Being unable to take oestrogen means that my bone density will always be poor for my age, so I’ve just had to get used to having fractures every so often. But I still needed contraception, so I enquired about the IUD. I was advised that since I hadn’t had children this wouldn’t be ideal, but my options were limited. I tried the copper coil first. Cue nausea, cramps and heavy bleeding for six weeks until it had to be removed. Then I had a Mirena coil fitted, and in spite of repeated warnings that it was unlikely to suit a childless woman, it turned out to be the best option I had. Yes, there was more weight gain, mild mood swings, dysthymia, bad skin, tenderness and bloating, but at least I wasn’t actively throwing up or talking myself down from punching people who looked at me funny.
By this time I was 28. I’d spent three years switching from one form of contraception to another, having my hopes dashed again and again, paying the physical price for each failure. Fair to say that I was scunnered. And all the while I was being told again and again that I could not be sterilised because I was too young. It was incredibly frustrating.
As soon as I hit 30 I made the usual appointment. I opened with my absolute certainty that motherhood has no place in my life. I went through the usual list of contraceptives I’d tried and been told to discontinue. I closed with the argument that I was biologically old enough that I could have a teenaged child of my own, whom I would be responsible for educating about their contraceptive options, so it was increasingly ridiculous that I was not considered ready to be responsible for my own body.
The GP, an older man whom I had not seen before, simply nodded, agreed that I was old enough to make informed decisions about my own fertility, and referred me on. I couldn’t believe how helpful he was. Suddenly, now that I was out of my 20s, everything had changed. The gynaecologist offered no opposition, she just checked that I knew what the procedure involved and understood that it was permanent, then put me on the waiting list.
I was 31 by the time we found a suitable operation date, and it all went very smoothly. I will admit to a flicker of frustration when I was being prepped for the operation itself – I can understand why the nurses were checking with me that I understood that the procedure was permanent, but I didn’t appreciate being asked to confirm that my husband was happy for me to have it. Again, I can see why they asked, but the idea that my control over my body was somehow in my husband’s gift rubbed me up the wrong way.
A quick general anaesthetic, a few incisions and a couple of Filshie clips later, I was done. Goodbye fertility, hello freedom from constant synthetic hormones. The IUD was removed in the same operation, bringing down what felt like five years’ delayed period pain upon my poor body all at once. I spent a week curled round a hot water bottle and praying to Diclofenac for deliverance, then everything calmed down. I’ve spent the past 18 months learning what the new normality is. I still hate my menstrual cycle and resent its presence in my life, but the pain and blood loss happen at a manageable level these days. It’s an inconvenience rather than something that puts me completely out of action for days on end.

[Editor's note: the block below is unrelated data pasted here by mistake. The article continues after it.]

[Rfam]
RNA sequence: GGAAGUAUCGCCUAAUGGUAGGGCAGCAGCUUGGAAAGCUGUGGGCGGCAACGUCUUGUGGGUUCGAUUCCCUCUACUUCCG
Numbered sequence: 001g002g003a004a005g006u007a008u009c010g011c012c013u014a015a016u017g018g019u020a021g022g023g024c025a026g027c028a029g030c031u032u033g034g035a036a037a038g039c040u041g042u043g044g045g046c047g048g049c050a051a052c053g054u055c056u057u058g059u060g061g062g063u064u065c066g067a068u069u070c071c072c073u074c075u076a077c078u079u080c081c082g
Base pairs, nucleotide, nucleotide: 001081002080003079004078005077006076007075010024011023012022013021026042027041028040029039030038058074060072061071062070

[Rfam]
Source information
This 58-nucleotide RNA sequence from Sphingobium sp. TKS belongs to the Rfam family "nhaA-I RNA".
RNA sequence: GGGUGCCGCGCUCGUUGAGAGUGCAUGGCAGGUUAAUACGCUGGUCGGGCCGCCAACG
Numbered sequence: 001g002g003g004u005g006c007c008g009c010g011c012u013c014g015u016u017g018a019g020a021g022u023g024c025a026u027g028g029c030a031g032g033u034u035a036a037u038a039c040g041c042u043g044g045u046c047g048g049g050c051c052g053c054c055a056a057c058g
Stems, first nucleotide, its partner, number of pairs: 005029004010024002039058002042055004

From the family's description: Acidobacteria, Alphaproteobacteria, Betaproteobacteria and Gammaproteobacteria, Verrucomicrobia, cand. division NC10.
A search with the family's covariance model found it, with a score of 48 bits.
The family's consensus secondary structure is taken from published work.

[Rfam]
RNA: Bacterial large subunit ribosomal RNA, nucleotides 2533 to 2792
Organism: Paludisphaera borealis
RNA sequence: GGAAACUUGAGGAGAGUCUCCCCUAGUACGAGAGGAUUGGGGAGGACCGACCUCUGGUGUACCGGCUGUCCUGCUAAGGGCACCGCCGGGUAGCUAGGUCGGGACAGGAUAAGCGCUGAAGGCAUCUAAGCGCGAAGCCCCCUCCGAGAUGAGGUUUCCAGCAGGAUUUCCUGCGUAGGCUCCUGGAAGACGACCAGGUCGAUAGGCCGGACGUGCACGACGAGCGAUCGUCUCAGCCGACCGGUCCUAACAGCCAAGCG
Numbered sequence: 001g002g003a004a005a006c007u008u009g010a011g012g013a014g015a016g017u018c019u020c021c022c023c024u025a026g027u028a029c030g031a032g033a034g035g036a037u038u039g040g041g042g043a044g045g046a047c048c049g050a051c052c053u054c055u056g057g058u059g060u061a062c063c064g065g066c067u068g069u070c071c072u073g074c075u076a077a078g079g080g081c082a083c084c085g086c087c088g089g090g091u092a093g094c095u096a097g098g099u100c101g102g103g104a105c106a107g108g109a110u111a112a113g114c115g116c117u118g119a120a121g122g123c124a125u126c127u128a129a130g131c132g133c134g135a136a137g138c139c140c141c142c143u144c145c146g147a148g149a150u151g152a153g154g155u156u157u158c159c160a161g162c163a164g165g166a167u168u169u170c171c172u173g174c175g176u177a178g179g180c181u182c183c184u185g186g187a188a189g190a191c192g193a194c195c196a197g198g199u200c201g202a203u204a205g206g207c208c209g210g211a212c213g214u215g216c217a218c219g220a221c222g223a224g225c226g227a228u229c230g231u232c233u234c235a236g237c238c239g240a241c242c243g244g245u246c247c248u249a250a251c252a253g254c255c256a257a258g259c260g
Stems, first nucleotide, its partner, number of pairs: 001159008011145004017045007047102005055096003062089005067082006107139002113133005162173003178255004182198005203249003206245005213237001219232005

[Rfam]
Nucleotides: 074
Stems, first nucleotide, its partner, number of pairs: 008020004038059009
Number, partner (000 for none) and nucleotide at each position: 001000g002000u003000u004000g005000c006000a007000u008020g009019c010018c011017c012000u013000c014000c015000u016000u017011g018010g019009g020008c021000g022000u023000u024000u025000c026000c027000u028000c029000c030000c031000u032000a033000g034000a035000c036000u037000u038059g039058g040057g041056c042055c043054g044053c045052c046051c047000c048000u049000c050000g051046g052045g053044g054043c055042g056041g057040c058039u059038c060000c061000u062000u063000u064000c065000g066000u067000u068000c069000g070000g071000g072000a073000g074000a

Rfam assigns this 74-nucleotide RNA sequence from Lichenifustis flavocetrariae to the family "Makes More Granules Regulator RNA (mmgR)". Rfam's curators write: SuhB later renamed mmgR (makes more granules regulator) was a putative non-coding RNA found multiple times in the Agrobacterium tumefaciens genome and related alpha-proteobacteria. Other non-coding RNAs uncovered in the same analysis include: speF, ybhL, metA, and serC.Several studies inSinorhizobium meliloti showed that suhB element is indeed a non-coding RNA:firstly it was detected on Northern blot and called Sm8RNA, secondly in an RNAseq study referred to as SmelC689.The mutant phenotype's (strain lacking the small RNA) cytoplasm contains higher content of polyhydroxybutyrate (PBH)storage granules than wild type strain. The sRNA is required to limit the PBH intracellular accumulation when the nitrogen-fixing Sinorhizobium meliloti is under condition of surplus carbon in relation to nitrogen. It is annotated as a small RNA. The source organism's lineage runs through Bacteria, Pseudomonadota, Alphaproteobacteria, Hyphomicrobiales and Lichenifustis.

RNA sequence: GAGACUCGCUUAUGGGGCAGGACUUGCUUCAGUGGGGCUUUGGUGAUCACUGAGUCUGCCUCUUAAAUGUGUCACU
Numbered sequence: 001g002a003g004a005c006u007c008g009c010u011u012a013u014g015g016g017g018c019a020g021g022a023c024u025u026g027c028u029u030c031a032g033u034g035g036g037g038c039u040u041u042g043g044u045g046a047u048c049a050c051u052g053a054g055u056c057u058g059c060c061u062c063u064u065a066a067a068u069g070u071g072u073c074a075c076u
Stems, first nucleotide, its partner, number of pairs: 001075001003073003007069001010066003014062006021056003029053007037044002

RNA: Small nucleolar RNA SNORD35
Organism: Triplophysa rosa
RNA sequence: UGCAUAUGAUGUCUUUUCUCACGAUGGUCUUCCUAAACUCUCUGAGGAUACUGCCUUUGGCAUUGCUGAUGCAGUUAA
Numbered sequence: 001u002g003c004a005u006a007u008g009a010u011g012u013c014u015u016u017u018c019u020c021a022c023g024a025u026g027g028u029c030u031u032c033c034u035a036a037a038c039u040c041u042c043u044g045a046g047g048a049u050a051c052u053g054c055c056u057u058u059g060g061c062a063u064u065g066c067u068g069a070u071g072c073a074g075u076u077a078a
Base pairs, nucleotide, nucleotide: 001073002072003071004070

What annoys me is that this could have been my life years earlier. If my decisions had been respected and my early requests for sterilisation granted, I could have avoided a great deal of pain and inconvenience. Without the brittle bones I might have avoided numerous hospital trips and time spent rocking splints, plaster casts and crutches, or just fighting through invisible pain from the various fractured vertebrae I’ve had.
The argument against early sterilisation is always “What if you change your mind?” Does any doctor ask you this when you want to get pregnant? I’ve never heard of a doctor saying “Are you sure? You’re only 28, that’s still very young. What if you get to your 30s and find you don’t want a child then? What if you meet a man who doesn’t want children? Come back and see me when you’re 35, and if you still want children we can talk about it then. I just don’t want you making a decision you’ll regret.” And I very much doubt that a 31 year old woman going for her 12 week scan is repeatedly reminded that this decision she’s making is permanent, and asked to confirm that she understands the process that her body is going through, and quizzed about whether she’s considered termination instead. A woman choosing to bear a child is generally assumed to know what she’s doing. A woman choosing to forego motherhood is generally assumed not to.
If I ever regret my choice, then it will be up to me to take responsibility, accept the decision I made and find a way to get on with my life. I’m 33 now. I’ve yet to feel even the slightest flicker of activity from my supposed biological clock. The thought of being pregnant still fills me with horror, and I’ll be absolutely astonished if that ever changes. But if it does, if I suddenly find myself teleported into a chick flick and start obsessing over babies, it will be my responsibility to accept the choices I made and find a way to live with them.